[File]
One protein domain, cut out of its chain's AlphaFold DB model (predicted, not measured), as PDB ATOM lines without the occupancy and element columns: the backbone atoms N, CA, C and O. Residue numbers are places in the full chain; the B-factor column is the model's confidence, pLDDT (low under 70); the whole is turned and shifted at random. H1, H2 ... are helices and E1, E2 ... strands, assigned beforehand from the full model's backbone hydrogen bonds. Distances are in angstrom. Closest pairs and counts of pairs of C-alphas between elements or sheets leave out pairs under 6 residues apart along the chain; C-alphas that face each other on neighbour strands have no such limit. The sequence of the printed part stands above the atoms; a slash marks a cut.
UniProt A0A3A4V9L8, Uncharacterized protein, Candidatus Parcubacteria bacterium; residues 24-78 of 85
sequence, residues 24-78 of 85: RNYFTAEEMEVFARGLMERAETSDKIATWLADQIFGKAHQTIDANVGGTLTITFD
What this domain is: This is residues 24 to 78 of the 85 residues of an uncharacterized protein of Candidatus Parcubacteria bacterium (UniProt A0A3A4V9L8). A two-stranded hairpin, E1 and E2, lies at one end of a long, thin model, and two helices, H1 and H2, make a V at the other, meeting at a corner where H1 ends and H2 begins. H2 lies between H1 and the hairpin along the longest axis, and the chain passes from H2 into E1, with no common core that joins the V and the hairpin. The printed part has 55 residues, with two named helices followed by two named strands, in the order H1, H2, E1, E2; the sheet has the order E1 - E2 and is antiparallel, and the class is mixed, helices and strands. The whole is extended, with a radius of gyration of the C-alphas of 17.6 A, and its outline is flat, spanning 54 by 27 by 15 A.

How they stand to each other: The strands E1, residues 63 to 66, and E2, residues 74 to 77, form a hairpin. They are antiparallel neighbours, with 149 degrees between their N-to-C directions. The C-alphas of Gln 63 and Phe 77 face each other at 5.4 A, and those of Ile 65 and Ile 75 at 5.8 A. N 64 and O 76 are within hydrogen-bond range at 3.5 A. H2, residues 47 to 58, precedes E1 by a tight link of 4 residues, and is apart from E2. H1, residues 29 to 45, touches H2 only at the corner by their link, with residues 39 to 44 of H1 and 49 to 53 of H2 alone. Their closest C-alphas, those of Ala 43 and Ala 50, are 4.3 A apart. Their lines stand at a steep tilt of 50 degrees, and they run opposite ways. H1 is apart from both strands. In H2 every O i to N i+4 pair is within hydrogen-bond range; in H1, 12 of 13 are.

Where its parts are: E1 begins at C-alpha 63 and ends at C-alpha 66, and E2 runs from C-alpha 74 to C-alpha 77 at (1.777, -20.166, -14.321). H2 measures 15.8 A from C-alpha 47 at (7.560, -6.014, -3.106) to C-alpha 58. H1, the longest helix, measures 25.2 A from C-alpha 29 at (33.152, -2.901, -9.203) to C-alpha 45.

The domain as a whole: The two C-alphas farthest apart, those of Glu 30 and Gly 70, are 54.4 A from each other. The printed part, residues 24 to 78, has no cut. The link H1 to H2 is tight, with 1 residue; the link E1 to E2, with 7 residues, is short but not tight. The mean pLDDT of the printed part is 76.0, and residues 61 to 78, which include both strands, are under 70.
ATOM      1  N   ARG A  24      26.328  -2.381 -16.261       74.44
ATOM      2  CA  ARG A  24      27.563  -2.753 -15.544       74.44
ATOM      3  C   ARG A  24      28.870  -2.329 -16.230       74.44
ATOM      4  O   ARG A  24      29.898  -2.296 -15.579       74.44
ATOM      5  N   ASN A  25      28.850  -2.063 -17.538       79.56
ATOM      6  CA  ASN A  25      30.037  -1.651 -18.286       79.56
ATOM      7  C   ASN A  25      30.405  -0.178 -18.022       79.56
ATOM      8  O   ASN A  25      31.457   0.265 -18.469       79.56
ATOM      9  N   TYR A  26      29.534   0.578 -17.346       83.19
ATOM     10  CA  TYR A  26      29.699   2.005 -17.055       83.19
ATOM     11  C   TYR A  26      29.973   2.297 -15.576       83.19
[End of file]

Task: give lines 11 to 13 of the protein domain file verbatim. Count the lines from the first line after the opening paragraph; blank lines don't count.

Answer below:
ATOM      5  N   ASN A  25      28.850  -2.063 -17.538       79.56
ATOM      6  CA  ASN A  25      30.037  -1.651 -18.286       79.56
ATOM      7  C   ASN A  25      30.405  -0.178 -18.022       79.56